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The Importance Of Visiting A Dentist During Pregnancy

Hello, my name is Karla Madison and this is my blog about the importance of dental care during pregnancy. When I was pregnant with my second child, my gums would bleed when I brushed my teeth. I went to my dentist and he told me that I had pregnancy gingivitis. He also informed me that this is a common condition for pregnant women because their hormones are changing during pregnancy. I followed the instructions of my dentist and my gums stopped bleeding and were healthy again. I also started doing research about the importance of dental care during pregnancy. If you're pregnant, you should read this blog to learn why it's so important to keep up with dental care while pregnant. This blog will give you the information you need so that you can have healthy teeth and gums during your pregnancy.




The Importance Of Visiting A Dentist During Pregnancy

This Is Why Getting A Root Canal Is A Thriftier Choice Than Having A Tooth Pulled

by Rose Hale

Saving money is always a good thing, but it's easy to make the wrong decision when you're trying your best to save cash. While it's sometimes cheaper to have a tooth pulled than to have a root canal, you may be doing yourself and your wallet a disservice in the long run. Here's what you need to know about the cost of having a tooth pulled.

The Crown

When you get a root canal, you essentially get to keep your tooth as a crown. Once the inside part of the tooth that was damaged is removed, it's healthy again and able to go right back into your mouth.

If you don't get a root canal and opt for a tooth pulling, you're going to need to get a replacement where the tooth once was. This might be a tooth implant or dentures, but in any case, you'll need a new crown to go where your tooth once was. This is something that you'll need to pay for, and something that you should keep in mind when deciding between a root canal and having a tooth pulled.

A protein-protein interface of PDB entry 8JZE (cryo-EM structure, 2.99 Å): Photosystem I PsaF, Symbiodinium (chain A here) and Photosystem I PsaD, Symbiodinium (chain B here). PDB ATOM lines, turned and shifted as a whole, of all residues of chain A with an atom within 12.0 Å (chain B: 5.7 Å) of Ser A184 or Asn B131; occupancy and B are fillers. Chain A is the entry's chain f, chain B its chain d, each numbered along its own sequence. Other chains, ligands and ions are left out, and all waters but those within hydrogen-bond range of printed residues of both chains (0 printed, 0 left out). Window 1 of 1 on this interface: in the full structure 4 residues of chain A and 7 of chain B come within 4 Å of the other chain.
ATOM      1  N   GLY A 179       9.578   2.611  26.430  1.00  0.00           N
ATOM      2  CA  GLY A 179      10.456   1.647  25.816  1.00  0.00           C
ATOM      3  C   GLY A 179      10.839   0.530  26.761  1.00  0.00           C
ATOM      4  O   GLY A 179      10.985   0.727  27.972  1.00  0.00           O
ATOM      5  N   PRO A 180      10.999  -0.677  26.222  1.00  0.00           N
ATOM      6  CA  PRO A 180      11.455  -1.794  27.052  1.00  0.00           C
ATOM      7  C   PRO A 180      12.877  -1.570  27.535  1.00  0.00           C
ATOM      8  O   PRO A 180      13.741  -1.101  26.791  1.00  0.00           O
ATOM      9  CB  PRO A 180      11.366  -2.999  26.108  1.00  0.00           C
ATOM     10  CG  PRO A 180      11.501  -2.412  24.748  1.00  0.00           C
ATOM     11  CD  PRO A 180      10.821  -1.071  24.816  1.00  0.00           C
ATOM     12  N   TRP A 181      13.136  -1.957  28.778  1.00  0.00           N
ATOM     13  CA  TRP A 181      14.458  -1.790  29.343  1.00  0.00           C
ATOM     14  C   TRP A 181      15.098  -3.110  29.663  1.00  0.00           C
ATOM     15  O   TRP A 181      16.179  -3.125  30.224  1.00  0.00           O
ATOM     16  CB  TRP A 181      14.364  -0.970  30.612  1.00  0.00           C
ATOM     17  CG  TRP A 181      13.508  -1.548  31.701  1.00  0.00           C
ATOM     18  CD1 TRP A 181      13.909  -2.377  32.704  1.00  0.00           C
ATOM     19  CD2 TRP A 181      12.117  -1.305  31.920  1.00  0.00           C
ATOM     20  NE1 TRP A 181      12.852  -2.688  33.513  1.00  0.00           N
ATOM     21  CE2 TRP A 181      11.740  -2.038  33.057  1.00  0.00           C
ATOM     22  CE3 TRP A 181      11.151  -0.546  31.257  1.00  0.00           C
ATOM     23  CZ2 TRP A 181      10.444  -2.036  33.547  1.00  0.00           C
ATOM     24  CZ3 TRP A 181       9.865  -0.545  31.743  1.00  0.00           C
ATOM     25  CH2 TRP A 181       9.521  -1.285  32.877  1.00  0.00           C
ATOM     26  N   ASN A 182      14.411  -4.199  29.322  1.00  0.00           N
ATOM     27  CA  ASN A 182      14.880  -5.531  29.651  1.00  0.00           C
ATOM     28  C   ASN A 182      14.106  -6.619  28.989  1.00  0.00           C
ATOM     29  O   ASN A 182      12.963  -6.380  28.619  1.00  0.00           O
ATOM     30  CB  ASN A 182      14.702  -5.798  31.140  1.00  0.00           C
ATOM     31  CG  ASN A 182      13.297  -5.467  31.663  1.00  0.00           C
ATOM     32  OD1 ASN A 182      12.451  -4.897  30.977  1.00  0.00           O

The Bone

But what if you don't get a tooth replacement? Well, in that case, your bones will suffer for it, and your wallet still might, too.

When a tooth goes missing, the body loses a natural functionality. Pressure from your chewing is transferred through a healthy tooth into the bone, where it stimulates the growth of new bone. When a tooth is lost, this process ends. A part of the bone in your jaw will grow weaker as a result and could be in danger of being fractured.

In this case, you would need to spend money on a tooth implant to help restore the lost function, or you'd have to put up with the effects of lost healthy bone, both of which may cost you a great deal of money eventually.

Gum Disease

Lastly, keep in mind that people who have missing teeth are at a higher rate of developing gum disease. This is usually because the same pressure that stimulates the bone also stimulates the gums, improving circulation. When that's lost, circulation can worsen, and it becomes easier for bacteria to grow while it's harder for the immune system to fight them off. Gum disease can be beaten by visiting with a periodontist. But obviously, you don't want to go through this painful condition, and you probably won't want to spend money on it, either.

Sometimes making a slightly bigger up-front investment really pays off eventually. With a root canal, you can ensure that your tooth remains and continues transferring pressure to your gums and bones, so you won't need to pay for a tooth replacement or additional treatment down the road.